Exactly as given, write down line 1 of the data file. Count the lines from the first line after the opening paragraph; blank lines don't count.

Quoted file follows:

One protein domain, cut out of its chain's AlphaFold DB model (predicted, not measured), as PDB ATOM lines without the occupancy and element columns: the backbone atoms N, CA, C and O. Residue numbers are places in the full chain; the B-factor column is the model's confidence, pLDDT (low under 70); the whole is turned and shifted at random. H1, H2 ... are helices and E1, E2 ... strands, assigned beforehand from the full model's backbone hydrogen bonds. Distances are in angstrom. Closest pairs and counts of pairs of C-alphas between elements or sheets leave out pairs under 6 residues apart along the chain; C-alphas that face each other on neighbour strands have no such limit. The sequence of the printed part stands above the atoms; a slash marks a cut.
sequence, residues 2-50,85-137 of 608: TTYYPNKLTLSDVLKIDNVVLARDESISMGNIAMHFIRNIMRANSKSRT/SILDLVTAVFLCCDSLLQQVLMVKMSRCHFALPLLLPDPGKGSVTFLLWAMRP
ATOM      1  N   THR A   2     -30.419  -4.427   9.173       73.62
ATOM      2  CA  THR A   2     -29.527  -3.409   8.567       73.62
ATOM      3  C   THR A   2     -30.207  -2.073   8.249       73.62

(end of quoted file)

sequence, residues 2-50,85-137 of 608: TTYYPNKLTLSDVLKIDNVVLARDESISMGNIAMHFIRNIMRANSKSRT/SILDLVTAVFLCCDSLLQQVLMVKMSRCHFALPLLLPDPGKGSVTFLLWAMRP